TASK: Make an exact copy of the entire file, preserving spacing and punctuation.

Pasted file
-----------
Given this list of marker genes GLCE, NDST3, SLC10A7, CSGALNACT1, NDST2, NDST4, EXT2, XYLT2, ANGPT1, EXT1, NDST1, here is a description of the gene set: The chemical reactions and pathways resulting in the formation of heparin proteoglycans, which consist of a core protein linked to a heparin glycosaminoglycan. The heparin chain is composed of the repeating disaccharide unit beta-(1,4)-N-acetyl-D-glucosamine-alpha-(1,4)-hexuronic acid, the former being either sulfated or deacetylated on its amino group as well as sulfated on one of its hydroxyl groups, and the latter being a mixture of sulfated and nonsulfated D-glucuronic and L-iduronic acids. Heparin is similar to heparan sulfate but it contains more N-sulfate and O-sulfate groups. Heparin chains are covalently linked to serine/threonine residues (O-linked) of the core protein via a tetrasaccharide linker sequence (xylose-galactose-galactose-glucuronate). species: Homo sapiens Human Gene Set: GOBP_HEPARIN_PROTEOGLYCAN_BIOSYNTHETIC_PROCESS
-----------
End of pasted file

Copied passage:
Given this list of marker genes GLCE, NDST3, SLC10A7, CSGALNACT1, NDST2, NDST4, EXT2, XYLT2, ANGPT1, EXT1, NDST1, here is a description of the gene set: The chemical reactions and pathways resulting in the formation of heparin proteoglycans, which consist of a core protein linked to a heparin glycosaminoglycan. The heparin chain is composed of the repeating disaccharide unit beta-(1,4)-N-acetyl-D-glucosamine-alpha-(1,4)-hexuronic acid, the former being either sulfated or deacetylated on its amino group as well as sulfated on one of its hydroxyl groups, and the latter being a mixture of sulfated and nonsulfated D-glucuronic and L-iduronic acids. Heparin is similar to heparan sulfate but it contains more N-sulfate and O-sulfate groups. Heparin chains are covalently linked to serine/threonine residues (O-linked) of the core protein via a tetrasaccharide linker sequence (xylose-galactose-galactose-glucuronate). species: Homo sapiens Human Gene Set: GOBP_HEPARIN_PROTEOGLYCAN_BIOSYNTHETIC_PROCESS